Guilting people into questioning every move they make is never good or useful. Neither is throwing up your hands and deciding “that’s just the way it is”.

    Live thoughtfully, simply, and with an eye on tomorrow.

    Thought provoking post!

  3. The Environmental Curmudgeon rears his head! Thanks for the comment, Choir; I agree that living a life of absolute restraint and constant worry isn’t healthy. I think you said it well with “live simply.”

    Anne, thanks for you mention of the glacier. I don’t think, however, that these physicists are arguing against the theory that global warming is happening; they all recognize that, sure. The crux of their argument is whether it is manmade, and whether it will adversely affect mankind. Happer seems to think the atmospheric increase in CO2 will actually benefit humans.

    That said, I agree with you, too, that living thoughtfully is important, though some researchers have generated studies that show that hope for a better future isn’t the best motivator for contemporaneous change, either. In any case, I think “living thoughtfully” equates to taking good care of ourselves, our neighbors, and the land on which we thrive.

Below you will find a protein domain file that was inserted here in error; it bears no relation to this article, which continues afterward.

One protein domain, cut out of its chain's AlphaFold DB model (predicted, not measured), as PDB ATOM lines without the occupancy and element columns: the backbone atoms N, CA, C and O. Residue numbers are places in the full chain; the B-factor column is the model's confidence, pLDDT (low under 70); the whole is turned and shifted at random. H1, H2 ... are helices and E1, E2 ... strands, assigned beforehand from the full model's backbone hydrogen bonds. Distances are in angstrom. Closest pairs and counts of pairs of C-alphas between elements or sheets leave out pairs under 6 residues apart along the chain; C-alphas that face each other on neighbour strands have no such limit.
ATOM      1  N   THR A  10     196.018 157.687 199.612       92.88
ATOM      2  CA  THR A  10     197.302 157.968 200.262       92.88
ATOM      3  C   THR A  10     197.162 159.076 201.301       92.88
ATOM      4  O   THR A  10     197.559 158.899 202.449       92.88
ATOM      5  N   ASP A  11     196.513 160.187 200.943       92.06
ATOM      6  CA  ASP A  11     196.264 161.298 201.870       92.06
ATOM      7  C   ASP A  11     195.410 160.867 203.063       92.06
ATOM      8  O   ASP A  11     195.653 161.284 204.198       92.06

Thanks to both of you for reading and joining the discussion.

  4. Amanda said

    I think that, for me, living simply and thoughtfully has as much to do with how I approach things as it does with being sweet to the earth; when I’m a super-consumer, I am less present in my actions. When I work to reduce clutter in my life and nurture “small” things, it’s very much about thinking about what I’m doing while I do it. It’s about being thankful for the things I have, and giving back, in some way, to things that are bigger than myself.

  5. Well said, Amanda. I like the part about being “less present” when you’re consuming big-time. Thanks for making me think.